What a lot of women wear under all that black.

It has taken me until now to write anything substantial about the magical green leaf that nearly the entire population, both male and female, chew.

Qat is a considered to be a 'mild narcotic'. The most powerful variety comes from Ethiopia. Other countries where it is chewed include Djbouti and Kenya. It is found in other places, but it is considered to be illegal.
There are dozens of varieties and the best are found in the north where qat is produced. The most expensive, with the longest stems is called 'baladee', other good kinds include 'sameen' in the south and 'gatal'. To get the qat you go to one of the various qat 'sooqs' to buy your bag for the day. The taste varies, the best kind has small sweet leaves and stems that make your mouth go slightly numb. The cheaper kinds have more of a bitter taste and you are not able to eat their stems.

A typical qat chew can last from anywhere between 1 to 8 hours. A group of people will get together, sit on cushions which are on the floor; they chew, talk, relax and often smoke sheesha while chewing. Water is a necessity because you will become dehyrdated while drinking it. Some people choose to drink some kind of soda or energy drink with it. The most common question someone will ask you is 'Tishtee ihmaar u iswid?' 'Do you want red or black?' Referring to Candada Dry Red or Black.
To really get a good affect you need to chew for at least two to three. You take the leaves, break off the smaller ones and then pop them in your mouth, storing them in your cheek. If you chew long enough then you form an enormous ball that resemble something of Popeye the Sailor Man. An Iraqi woman, who happens to be a political refugee due to the war, told me when she first arrived in Yemen she saw all these men with bulging cheeks and became horrified for she thought they all suffered from some sort of disease. She soon understood following her arrival that they were in fact only stoned on qat.

Now, you ask if I have chewed qat? Of course I have. People offer it to you everywhere. The longest chew I ever did lasted seven hours. It amazed me how fast time goes when chewing. I remember looking at my watch at 2 pm, then looking back at 7 pm to find that five hours had virtually disappeared. However, compared to alcohol or any other types of drugs, you are completely coherent on don't act high. Just very mellow and talkative. And of course you have a certain glaze to your eyes.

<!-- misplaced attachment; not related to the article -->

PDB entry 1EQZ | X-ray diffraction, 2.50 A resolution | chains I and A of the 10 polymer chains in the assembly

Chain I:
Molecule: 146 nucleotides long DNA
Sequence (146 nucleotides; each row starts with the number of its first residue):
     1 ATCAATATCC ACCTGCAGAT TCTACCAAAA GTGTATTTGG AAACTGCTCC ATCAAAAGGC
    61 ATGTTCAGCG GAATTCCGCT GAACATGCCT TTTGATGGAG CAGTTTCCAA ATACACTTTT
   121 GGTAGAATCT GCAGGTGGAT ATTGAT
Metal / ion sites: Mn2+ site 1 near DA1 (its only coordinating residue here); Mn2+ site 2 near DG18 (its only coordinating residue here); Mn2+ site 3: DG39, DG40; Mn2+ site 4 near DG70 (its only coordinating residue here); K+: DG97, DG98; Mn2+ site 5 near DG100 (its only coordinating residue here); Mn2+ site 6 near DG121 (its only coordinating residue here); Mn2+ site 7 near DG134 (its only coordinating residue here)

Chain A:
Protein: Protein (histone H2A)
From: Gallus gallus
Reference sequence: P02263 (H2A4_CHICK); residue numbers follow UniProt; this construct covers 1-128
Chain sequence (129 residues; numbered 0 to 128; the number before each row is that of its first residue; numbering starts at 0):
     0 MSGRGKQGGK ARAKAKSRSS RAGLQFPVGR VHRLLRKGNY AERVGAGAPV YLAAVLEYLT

The problems with qat are many. Yemen is a poor country and loads of people dump money into their daily chewing habit instead of into the maintenance of their families. Just as with every over type of drug, several people become addicted to it. Also, the lucrative qat fields have replaced what used to be coffee. While domestically qat is sold for a good profit, it is illegal to export it; therefore, limiting the amount of exports to enhance Yemen's economy. To grow qat, the crop needs a lot of water. Yemen, similar to so many Arab countries, has a limited water supply; the water going to producing a crop of qat reduces the amount for human consumption or for another cash crop.

This is only a few of the major problems qat produces in the country. This is not to mention the multiple health problems that arise due to its use. Similar to other drugs, it helps people to escape the reality of their lives. I believe that if it were made illegal in Yemen all the people currently suppressed on qat would start some type of revolution. That, or they would turn to some other type of drug.

A man once handed me a bundle of qat saying, "In Yemen we are poor and don't have any flowers. Instead will you please accept my bouquet of qat leaves?". Qat is a controversial part of Yemen as deeply rooted as any other tradition found in the region.